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The Hunger Games Franchise - Ranked

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There are several moments in Mockingjay - Part 1 that I like, but overall, I was left feeling kinda disappointed by this one. I really love Jennifer Lawrence. She's brilliant. Donald Sutherland is also amazing. And there are several single scenes that I feel powerful. But I think it struggles as a complete film. Not so much because it's all set up to Part 2. I even feel that as a set up, it got a lot of issues.

I think it's dramatically and structurally flat. It's a film that plays on the same kind of note throughout the entire running time, causing the film to fall into an endless circle of repetition. I honestly see that this film could have been trimmed by almost one hour without losing anything important or emotional.
Bml93's rating:
It picks up immediately where the last film left off, and it doesn't really provide much exposition for you in order to catch up with what happened the last time. Which is slightly refreshing, but then again, there's not really that much that is going on when you strip the film and its franchise down to its core. It's rebels vs. bad guys. So I'm glad it just went straight to it.

Part 2 is a much more action oriented film. The action doesn't necessarily have the grit and sense of vulnerability that Catching Fire or the original had, but the sense of spectacle is still very much present. It's entertaining to watch. Part 2 also continues the very appreciated trend of adding some emotion to its story. Jennifer Lawrence is once again bringing her best, and despite not always being extremely likeable as Katniss, you always care for her and the people around her. The filmmakers have done a fine job in creating characters that you form a bond with, and that you want to succeed.

A problem with Part 2 is the ending. It feels extremely rushed, and do in many ways come out of absolutely nowhere. It looks like the film is leading up to one final major battle, but then everything is suddenly over. There's also a tacked on epilogue that wasn't really necessary. Now. I do understand that this is probably how it all went on in the books, but this is an example of when you should stray a little bit away from the source material to create a better film experience. Still, this is a worthy conclusion to The Hunger Games franchise.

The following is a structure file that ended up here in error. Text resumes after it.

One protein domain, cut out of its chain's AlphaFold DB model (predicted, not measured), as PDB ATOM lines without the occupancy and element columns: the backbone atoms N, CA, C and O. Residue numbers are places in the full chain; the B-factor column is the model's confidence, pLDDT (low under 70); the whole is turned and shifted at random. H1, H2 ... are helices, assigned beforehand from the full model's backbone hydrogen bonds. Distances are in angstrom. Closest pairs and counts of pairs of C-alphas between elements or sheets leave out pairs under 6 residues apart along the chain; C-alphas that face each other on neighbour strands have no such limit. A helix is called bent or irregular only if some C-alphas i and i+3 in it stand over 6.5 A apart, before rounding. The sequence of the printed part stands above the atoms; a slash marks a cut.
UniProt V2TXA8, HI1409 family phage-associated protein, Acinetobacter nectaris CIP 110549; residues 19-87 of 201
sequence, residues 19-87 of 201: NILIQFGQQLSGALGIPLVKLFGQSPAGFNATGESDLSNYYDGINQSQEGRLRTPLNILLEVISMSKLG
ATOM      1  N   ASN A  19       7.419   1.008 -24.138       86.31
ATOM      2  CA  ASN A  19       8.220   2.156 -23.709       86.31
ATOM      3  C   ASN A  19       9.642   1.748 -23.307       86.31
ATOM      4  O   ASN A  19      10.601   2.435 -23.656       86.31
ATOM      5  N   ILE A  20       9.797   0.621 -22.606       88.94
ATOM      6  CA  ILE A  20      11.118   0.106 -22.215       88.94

Bml93's rating:
People who added this item 2997 Average listal rating (2044 ratings) 6.8 IMDB Rating 7.2
To be honest, I was skeptical about The Hunger Games to begin with me. I thought this would just be a gutless Battle Royale. But I was pleasantly surprised, and I do like how they decided to keep this mostly free for blood and violence. Only the implication is enough, and I like that the film takes a stand in it's portrayal of violence. It's social commentary is spot-on.

The thing that actually did surprise me the most is how emotionally engaging it is. Much thanks to a brilliant and affecting lead performance from Jennifer Lawrence, and her chemistry with Josh Hutcherson. They are on fire. They are so excellent that I do get completely engaged in what's going to happen between them, and that results in many scenes that are completely adorable, sweet, riveting and heartbreaking.

It's a film that is absolutely entertaining. It's well-acted, the production and all the technical aspects of it are excellent, but it do have it's share of flaws. It is running a bit too long, and some scenes could have possibly been trimmed. And it is a bit too conventional perhaps. It takes the easy way out sometimes, when it possibly could have earned a lot by walking in the darker paths it were starting to lay out. We lose some potential hard decisions for Lawrence's character, that would have possibly served the film. Nevertheless, this is an excellent blockbuster.
Bml93's rating:
The Hunger Games: Catching Fire, is everything the last film was, but improved even more. Which is a significant achievement, considering how good The Hunger Games was and seeing as Catching Fire is an improvement, it makes this film one of the best films from 2013 so far. It's an extremely entertaining, thrilling and thought-provoking blockbuster!